In its way, everything we write reveals us. Not because we’re naming names, but because who we are—what we think, believe, and have experienced—comes through in what we choose to create.
Here’s an example. The novella I plan to publish later this year arose out of the juxtaposition of two very different elements. One element was my beloved Bonanza; in fact, the original version of the novella was created as fan fiction. The other element was my long-ago experience directing a high school drama club, where the kids were talented and enthusiastic and I was utterly clueless. Put the pieces together, revise the living daylights out of them, and voilà! It’s a lighthearted tale about siblings and community theater: My Brother, Romeo, slated for publication this fall.
Benjamin Franklin famously wrote, “Those who would give up essential Liberty, to purchase a little temporary Safety, deserve neither Liberty nor Safety.” While he was not writing under circumstances even remotely resembling the events I am about to relate, I almost feel as if I understand a little better today the sentiment he expressed more than 265 years ago.
Last night, I was completely ready to be done with this #1000wordsofsummer challenge. This evening, as I watched the news and late-night television for the first time in ages, I wasn’t even thinking of writing.
My original plan for this final day of the #1,000WordsofSummer challenge was to write another 1,000 words in my novel, but that’s not what I’m doing.
Instead, my final 1,000 words will be directed to you, the wonderful folks who have accompanied me on this journey. (This means that my post will be a bit longer than usual, but I’m trusting you to handle it.)
The end of the #1000wordsofsummer challenge is near, and I’m starting to look ahead.
I need to devote serious thought to the structure of the book. Even before the challenge, I was writing discrete scenes here and there in an effort to figure out what the story is–how these people will move ahead, how they will grow and change, what will happen to them and how they will adjust. As a result, I’ve amassed thousands of words with no particular connections. It’s like creating a group of islands with no bridges. Sooner or later, I need to figure out how to get from one place to another.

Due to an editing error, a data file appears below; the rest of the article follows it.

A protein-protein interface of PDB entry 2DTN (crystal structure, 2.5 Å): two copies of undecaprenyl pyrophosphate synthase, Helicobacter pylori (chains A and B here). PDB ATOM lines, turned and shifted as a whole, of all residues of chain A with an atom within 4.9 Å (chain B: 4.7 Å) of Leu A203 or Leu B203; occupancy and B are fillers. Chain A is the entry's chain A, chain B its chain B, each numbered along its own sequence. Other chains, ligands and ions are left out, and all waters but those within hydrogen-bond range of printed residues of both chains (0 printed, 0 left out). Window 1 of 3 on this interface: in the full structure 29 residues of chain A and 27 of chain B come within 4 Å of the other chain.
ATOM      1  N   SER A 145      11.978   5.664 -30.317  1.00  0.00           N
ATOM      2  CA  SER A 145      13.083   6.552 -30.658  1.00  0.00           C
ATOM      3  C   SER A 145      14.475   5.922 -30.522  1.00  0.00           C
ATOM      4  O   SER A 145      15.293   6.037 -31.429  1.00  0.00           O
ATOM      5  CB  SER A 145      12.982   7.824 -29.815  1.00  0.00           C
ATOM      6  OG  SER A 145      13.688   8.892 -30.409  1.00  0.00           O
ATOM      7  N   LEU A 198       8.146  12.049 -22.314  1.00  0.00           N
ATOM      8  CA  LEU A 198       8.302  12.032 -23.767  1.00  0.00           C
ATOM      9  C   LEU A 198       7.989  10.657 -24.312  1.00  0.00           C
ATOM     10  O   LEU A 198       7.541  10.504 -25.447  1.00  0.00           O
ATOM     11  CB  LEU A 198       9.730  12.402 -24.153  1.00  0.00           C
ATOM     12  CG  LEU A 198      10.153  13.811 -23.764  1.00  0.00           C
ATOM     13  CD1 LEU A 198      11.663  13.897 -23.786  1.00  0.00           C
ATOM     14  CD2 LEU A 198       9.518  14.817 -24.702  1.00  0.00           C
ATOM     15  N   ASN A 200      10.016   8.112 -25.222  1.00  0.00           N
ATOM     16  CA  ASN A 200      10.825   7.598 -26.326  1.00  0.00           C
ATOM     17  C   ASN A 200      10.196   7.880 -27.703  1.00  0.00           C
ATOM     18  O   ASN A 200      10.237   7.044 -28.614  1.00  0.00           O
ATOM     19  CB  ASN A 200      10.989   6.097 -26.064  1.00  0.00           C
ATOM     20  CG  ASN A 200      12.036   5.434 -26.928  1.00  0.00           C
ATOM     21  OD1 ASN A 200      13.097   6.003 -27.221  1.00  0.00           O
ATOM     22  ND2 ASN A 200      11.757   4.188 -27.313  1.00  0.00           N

It helped that I didn’t wait until the wee hours to write, because I’m still exhausted. It’s been a big day in a few ways. I didn’t do a lot of the things on my list, but I did some that came up unexpectedly, plus a few (like mowing the lawn) that I just didn’t want hanging over my head all weekend.
In the law, we often criticize the opposing party’s position by arguing that they’re elevating form over substance. In other words, they’re too concerned about how something is to be done, rather than focusing on the purpose of what’s to be accomplished.
The author of Ecclesiastes tells us in chapter 3 that there’s a time for every activity under heaven. He even gives us a list of activities, and that list was made into a song back in the 1960s. (He doesn’t say “turn, turn, turn,” but maybe it’s implied.) Unfortunately, his list doesn’t say anything about a time to cease activity—in other words, a time to turn off the computer and (in the words of a very different author) go the f**k to sleep.
I’m not saying this is why I finished revising a motion to quash last night at 1:15 a.m. and then pushed myself to write my 1,000 words. It’s because I know myself well enough to know that if I skipped this one day, that would be the end of the challenge.
Scraps of time may be all you have to get the writing done.
I went to bed late last night. Three o’clock, to be precise. It was the best I could do after finishing all that needed to be filed, making a meat loaf, wrapping a friend’s birthday gifts, doing the billing so clients would send me money, and cleaning up the kitchen. I knew I’d have to be awake at 9:00 a.m. so I could buy a ticket to see Yo-Yo Ma at the Connecticut Forum, but apart from that brief moment of wakefulness, I figured I could sleep until at least 10:00; I already had plans to take Dad for a medical appointment, but I wouldn’t have to leave the house until 11:00.
Except just before 7:00 this morning, my sister texted to say that Dad fell, the ambulance was at the house, and he might need to go to the ER.
Tonight, I started with my main character walking in the woods. It’s actually a patch of woods I know, because it’s right in my town. Next thing I knew, she was remembering my memories, albeit tweaked to fit her. She recalled walking along the beach down on the shoreline, dinner in those eighties-style restaurants with lots of blond wood and ferns, and a bar my friends and I frequented in Westport where we drank white sangria and ate boursin and cheese. (I did say it was Westport.)